Background: Short sleep duration may contribute to obesity and metabolic disease. The objective of this study was to characterize how sleep duration was associated with childhood obesity in two rural Mexican-heritage communities in California.
Methods: Data were collected from children 4-8 years of age (N=148) in two rural communities in California. Trained staff conducted family demographic surveys and child anthropometric measurements. Continuous physical activity and sleep data were collected via a wrist-worn accelerometer for one week. Nightly sleep duration was examined among preschool (4-5 years) and school age (6-8 years) children against measures of weight status and BMI.
Results: The majority of children (95%) measured in this study appeared to fall short of recommended sleep times. The mean duration of nightly sleep among children was 8.3 hours. Among children 6-8 years of age, sleep duration was marginally shorter among overweight/obese children compared to children of normal weight. Multiple regression showed body mass index percentile was negatively associated with sleep duration, among children whose families had been longer in the United States (p=0.015, R2=0.1352).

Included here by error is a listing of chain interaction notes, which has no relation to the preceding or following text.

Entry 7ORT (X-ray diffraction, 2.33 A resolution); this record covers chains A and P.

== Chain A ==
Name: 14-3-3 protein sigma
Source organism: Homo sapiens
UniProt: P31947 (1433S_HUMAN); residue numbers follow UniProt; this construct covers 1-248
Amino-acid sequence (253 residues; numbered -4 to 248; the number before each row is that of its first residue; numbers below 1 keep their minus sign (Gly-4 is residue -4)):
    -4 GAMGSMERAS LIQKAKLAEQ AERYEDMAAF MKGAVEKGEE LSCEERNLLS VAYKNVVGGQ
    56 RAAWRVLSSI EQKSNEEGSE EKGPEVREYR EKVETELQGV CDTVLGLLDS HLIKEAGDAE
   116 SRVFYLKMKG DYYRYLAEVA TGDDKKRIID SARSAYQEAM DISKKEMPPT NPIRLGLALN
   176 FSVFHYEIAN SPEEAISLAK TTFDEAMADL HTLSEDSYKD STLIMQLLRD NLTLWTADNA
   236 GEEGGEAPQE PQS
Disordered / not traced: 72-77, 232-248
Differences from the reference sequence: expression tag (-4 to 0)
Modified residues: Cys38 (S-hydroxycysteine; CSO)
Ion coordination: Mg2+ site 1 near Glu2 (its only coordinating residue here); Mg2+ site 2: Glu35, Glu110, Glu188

Conclusion: Promoting longer sleep may be an important part of weight gain prevention once children reach school age, especially in Latino communities where acculturation is an additional risk factor for obesity.
Sara E. Schaefer*, Rosa Gomez-Camacho, Mayra Muñoz-Gomez, Lisa Martinez, Banafsheh Sadeghi, Dorina Espinoza and Adela de la Torre
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